Evidence from ANS2012 on how student attendance enhances academic performance
In a paper published in the Economics of Education Review in 2012, Warwick Economics professors Wiji Arulampalam, Robin Naylor and Jeremy Smith (ANS2012) examined whether students who missed classes were likely to achieve high marks in their university courses than students with better records of attendance. They found evidence of adverse effects of absence on performance.
Methods and findings of the paper
The dataset is based on 1332 observations of second-year students taking three core modules as part of their Economics degree course at a particular university in the UK. The measure of academic performance is the student’s end-of-year mark in each of their 3 courses (micro, macro and econometrics). The data include information on each student’s record of attendance in each of their weekly seminar meetings in each of their courses. The authors find that, on average, a student’s mark in a module is higher if they miss fewer seminar meetings in that module. This seems to be driven by absence being particularly harmful for students with greater potential to perform well, suggesting that better-performing students are also the ones who tend to gain most from attending class.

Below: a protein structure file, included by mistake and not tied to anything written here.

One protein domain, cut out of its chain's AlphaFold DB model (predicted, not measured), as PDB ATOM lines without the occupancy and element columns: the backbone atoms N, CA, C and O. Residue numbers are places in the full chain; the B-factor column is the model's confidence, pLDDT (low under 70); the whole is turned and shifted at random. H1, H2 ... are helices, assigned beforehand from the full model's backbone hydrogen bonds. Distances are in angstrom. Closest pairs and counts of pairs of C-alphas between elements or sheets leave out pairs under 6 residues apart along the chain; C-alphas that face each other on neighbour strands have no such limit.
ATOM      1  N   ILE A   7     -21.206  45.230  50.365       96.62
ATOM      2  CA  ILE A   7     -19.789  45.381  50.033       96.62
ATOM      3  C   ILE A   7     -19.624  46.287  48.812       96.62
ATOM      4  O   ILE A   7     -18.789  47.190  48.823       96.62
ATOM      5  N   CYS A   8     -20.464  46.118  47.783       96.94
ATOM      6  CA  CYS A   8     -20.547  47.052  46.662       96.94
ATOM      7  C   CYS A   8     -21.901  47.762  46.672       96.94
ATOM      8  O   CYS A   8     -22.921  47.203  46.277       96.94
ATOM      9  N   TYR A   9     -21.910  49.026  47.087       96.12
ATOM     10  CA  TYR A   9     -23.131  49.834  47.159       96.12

But is the apparently positive effect of attending class really a causal effect? We know that “correlation does not necessarily imply causation.” Are the results not simply a consequence of more able and more hard-working students being (a) more likely to achieve high marks and (b) more likely to attend class – without class attendance itself having a causal effect on marks. In other words, does the observed correlation merely arise from the fact that attending class is a choice variable with better-performing students selecting to attend class – thereby generating a ‘selection bias’ in the estimated effect of attendance on performance?
The authors argue that their methodology enables them to overcome such potential biases and hence that they have identified a causal effect of attendance on performance. One of their justifications for this is based on the fact that the observed students do not themselves sign up to seminar groups for their three modules: instead, students are allocated randomly to groups and to time slots on the weekly timetable. The authors argue that this generates exogenous variation in a student’s attendance. For example, if you have a class at 9am and your bus is running late, then the fact that you miss the class is not a choice variable for you. Exogenous variation in class attendance overcomes the selection bias problem in the same way that randomised control trials (the gold standard for identification of causality) attempt to ensure that the treatment group and the control group do not vary systematically.
Conclusion: Work hard, don't skip class, get better grades!
Arulampalam, W., Naylor, R. and Smith, J., 2012, “Am I missing something? The effects of absence from class on student performance.” Economics of Education Review, 31, pp. 363-375.